Student Honor Code, Summer Reading, 140 List, Traditions
Student Honor Code
Honor is that principle by which we at Chatham form our code of living, working, and studying together. The standards of honor at Chatham require that all Chatham students residing on Chatham’s campus act with intellectual independence, personal integrity, honesty in all relationships, and consideration for the rights and well being of others. As citizens of the campus community focused on education, students must accept certain obligations that accrue by virtue of such citizenship. Individual rights are ensured to the degree that these rights require a respect for the rights of all within the community to the same extent. In accepting admission to Chatham University, undergraduate and graduate students automatically agree to be personally responsible in all matters pertaining to honor and pledge to abide by those rules, which are considered by the community, as part of its Honor Code. While the University articulates specific community standards, both academic and social, the Honor Code is maintained through the acceptance of personal responsibility by each community member in their on and off campus behavior. Upholding the tenets of the Honor Code is essential in promoting a safe and secure living and learning community for which students, faculty and staff share responsibility. The Chatham University Honor Code is reviewed every four academic years with student input. To see the complete honor code visit, http://www.chatham.edu/campuslife/osa/honorcode/.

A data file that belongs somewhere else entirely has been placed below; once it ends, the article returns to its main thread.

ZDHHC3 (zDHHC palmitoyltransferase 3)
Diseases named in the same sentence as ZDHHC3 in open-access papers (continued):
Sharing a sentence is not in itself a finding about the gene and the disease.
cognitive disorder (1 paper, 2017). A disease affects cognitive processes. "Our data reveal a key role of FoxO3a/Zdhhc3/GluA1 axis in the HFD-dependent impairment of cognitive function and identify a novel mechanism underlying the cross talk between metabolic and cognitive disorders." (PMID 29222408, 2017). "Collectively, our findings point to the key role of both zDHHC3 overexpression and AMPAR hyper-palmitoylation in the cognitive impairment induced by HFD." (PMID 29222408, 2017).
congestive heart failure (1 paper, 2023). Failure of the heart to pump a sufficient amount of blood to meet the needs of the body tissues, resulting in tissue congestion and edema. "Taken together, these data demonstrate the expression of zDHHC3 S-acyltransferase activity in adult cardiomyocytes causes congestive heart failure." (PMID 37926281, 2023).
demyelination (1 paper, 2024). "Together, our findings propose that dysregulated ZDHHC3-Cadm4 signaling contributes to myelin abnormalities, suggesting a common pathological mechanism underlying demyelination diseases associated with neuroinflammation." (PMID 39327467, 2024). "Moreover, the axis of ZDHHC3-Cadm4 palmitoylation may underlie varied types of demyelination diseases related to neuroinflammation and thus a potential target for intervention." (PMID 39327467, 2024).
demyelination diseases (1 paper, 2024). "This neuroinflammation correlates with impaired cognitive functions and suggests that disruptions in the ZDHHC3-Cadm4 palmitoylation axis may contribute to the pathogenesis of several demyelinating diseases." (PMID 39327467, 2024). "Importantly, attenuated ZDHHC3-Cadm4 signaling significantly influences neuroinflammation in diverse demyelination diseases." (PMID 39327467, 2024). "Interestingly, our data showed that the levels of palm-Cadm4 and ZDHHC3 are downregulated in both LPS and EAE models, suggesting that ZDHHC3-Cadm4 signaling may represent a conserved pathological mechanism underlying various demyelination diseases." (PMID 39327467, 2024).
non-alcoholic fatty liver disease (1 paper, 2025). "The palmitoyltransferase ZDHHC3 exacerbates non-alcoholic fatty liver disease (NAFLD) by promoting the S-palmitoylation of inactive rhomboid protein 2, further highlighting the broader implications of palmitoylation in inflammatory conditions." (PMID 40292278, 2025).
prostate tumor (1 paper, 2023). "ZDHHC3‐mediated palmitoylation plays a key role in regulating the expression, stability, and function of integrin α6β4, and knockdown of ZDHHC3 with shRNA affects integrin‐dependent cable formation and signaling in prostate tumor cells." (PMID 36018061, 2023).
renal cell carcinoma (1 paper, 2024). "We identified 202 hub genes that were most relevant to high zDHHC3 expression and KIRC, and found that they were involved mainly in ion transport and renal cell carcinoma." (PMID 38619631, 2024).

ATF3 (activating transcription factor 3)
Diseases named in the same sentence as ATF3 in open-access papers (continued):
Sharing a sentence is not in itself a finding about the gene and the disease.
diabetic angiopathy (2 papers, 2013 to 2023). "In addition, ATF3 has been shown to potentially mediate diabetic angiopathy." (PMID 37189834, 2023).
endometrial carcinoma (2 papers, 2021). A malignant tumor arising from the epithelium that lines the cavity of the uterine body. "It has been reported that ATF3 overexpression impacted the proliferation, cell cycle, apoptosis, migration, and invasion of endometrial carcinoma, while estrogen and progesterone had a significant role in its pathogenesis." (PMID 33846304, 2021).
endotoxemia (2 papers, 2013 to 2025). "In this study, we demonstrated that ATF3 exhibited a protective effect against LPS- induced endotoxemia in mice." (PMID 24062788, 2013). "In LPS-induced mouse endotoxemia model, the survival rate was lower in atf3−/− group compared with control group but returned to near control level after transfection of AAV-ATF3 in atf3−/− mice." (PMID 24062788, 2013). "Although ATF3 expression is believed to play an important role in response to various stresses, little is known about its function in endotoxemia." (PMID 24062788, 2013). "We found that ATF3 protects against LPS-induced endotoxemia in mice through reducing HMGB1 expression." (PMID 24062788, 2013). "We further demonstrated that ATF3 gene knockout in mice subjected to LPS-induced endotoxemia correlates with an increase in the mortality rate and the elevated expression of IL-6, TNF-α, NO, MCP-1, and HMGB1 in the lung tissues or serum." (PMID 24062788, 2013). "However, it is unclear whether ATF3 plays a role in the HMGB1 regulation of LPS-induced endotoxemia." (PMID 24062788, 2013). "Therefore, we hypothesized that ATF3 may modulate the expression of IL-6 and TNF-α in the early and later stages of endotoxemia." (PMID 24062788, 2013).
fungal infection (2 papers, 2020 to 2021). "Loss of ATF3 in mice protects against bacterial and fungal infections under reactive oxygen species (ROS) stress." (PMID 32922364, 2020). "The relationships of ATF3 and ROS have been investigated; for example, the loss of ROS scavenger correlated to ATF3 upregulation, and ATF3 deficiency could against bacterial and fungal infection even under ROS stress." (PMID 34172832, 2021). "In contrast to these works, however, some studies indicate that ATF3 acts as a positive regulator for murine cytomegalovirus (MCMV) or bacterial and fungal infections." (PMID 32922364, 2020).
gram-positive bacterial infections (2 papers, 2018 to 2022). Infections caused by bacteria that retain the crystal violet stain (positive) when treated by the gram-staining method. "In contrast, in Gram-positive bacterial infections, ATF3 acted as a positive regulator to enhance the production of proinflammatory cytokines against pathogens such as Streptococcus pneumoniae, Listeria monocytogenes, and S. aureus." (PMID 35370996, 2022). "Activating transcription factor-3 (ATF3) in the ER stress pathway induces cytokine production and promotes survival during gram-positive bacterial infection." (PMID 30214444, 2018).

The librarians at the Jennie King Mellon Library welcome you to Chatham University and the beginning of your academic experience. We have selected the following titles for you to enjoy over the summer and winter: Summer Reading List. They cover many subject areas and we hope you find several that interest and intrigue. If you don’t read them all, never fear, you will find them at the Library when you come to campus. We look forward to seeing you. For more information visit our website at http://jkmlibrary.pbworks.com/